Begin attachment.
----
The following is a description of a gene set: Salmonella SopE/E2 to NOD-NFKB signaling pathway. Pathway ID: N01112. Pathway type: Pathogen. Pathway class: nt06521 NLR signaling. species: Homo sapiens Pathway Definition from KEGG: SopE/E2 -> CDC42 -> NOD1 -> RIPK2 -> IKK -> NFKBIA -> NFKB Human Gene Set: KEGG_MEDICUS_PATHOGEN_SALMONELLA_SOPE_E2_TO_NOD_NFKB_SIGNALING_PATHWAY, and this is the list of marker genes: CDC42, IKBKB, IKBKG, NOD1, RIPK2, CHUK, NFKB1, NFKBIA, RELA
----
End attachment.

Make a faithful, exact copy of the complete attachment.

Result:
The following is a description of a gene set: Salmonella SopE/E2 to NOD-NFKB signaling pathway. Pathway ID: N01112. Pathway type: Pathogen. Pathway class: nt06521 NLR signaling. species: Homo sapiens Pathway Definition from KEGG: SopE/E2 -> CDC42 -> NOD1 -> RIPK2 -> IKK -> NFKBIA -> NFKB Human Gene Set: KEGG_MEDICUS_PATHOGEN_SALMONELLA_SOPE_E2_TO_NOD_NFKB_SIGNALING_PATHWAY, and this is the list of marker genes: CDC42, IKBKB, IKBKG, NOD1, RIPK2, CHUK, NFKB1, NFKBIA, RELA